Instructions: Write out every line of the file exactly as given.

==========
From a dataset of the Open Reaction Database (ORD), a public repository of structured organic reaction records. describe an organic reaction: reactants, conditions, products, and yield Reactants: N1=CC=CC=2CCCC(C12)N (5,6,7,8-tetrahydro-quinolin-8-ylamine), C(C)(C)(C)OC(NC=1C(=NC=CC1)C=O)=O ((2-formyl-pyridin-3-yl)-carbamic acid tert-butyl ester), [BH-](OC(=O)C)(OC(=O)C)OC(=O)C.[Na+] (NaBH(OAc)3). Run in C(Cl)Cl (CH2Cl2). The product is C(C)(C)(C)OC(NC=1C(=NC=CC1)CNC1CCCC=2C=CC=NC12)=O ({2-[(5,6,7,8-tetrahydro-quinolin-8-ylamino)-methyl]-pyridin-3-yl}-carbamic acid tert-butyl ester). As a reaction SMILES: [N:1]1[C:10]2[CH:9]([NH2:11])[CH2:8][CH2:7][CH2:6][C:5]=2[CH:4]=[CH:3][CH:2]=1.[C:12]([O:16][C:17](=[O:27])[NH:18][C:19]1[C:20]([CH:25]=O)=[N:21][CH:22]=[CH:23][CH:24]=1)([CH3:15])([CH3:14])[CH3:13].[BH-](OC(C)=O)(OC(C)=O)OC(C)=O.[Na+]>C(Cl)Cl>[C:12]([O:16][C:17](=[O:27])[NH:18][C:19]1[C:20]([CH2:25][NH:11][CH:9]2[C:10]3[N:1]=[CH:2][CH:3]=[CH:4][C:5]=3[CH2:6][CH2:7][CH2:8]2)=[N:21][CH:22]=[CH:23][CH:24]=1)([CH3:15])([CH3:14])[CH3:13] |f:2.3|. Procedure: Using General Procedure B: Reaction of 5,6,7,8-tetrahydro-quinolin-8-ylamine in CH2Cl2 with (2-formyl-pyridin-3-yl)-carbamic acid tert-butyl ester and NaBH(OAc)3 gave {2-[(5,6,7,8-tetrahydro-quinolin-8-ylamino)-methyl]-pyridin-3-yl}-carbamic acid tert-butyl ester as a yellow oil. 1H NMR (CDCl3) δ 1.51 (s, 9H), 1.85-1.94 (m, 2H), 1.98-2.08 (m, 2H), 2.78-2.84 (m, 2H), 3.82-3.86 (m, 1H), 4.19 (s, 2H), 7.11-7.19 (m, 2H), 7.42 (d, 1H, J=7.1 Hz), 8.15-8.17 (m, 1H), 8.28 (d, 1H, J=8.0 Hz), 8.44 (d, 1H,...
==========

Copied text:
From a dataset of the Open Reaction Database (ORD), a public repository of structured organic reaction records. describe an organic reaction: reactants, conditions, products, and yield Reactants: N1=CC=CC=2CCCC(C12)N (5,6,7,8-tetrahydro-quinolin-8-ylamine), C(C)(C)(C)OC(NC=1C(=NC=CC1)C=O)=O ((2-formyl-pyridin-3-yl)-carbamic acid tert-butyl ester), [BH-](OC(=O)C)(OC(=O)C)OC(=O)C.[Na+] (NaBH(OAc)3). Run in C(Cl)Cl (CH2Cl2). The product is C(C)(C)(C)OC(NC=1C(=NC=CC1)CNC1CCCC=2C=CC=NC12)=O ({2-[(5,6,7,8-tetrahydro-quinolin-8-ylamino)-methyl]-pyridin-3-yl}-carbamic acid tert-butyl ester). As a reaction SMILES: [N:1]1[C:10]2[CH:9]([NH2:11])[CH2:8][CH2:7][CH2:6][C:5]=2[CH:4]=[CH:3][CH:2]=1.[C:12]([O:16][C:17](=[O:27])[NH:18][C:19]1[C:20]([CH:25]=O)=[N:21][CH:22]=[CH:23][CH:24]=1)([CH3:15])([CH3:14])[CH3:13].[BH-](OC(C)=O)(OC(C)=O)OC(C)=O.[Na+]>C(Cl)Cl>[C:12]([O:16][C:17](=[O:27])[NH:18][C:19]1[C:20]([CH2:25][NH:11][CH:9]2[C:10]3[N:1]=[CH:2][CH:3]=[CH:4][C:5]=3[CH2:6][CH2:7][CH2:8]2)=[N:21][CH:22]=[CH:23][CH:24]=1)([CH3:15])([CH3:14])[CH3:13] |f:2.3|. Procedure: Using General Procedure B: Reaction of 5,6,7,8-tetrahydro-quinolin-8-ylamine in CH2Cl2 with (2-formyl-pyridin-3-yl)-carbamic acid tert-butyl ester and NaBH(OAc)3 gave {2-[(5,6,7,8-tetrahydro-quinolin-8-ylamino)-methyl]-pyridin-3-yl}-carbamic acid tert-butyl ester as a yellow oil. 1H NMR (CDCl3) δ 1.51 (s, 9H), 1.85-1.94 (m, 2H), 1.98-2.08 (m, 2H), 2.78-2.84 (m, 2H), 3.82-3.86 (m, 1H), 4.19 (s, 2H), 7.11-7.19 (m, 2H), 7.42 (d, 1H, J=7.1 Hz), 8.15-8.17 (m, 1H), 8.28 (d, 1H, J=8.0 Hz), 8.44 (d, 1H,...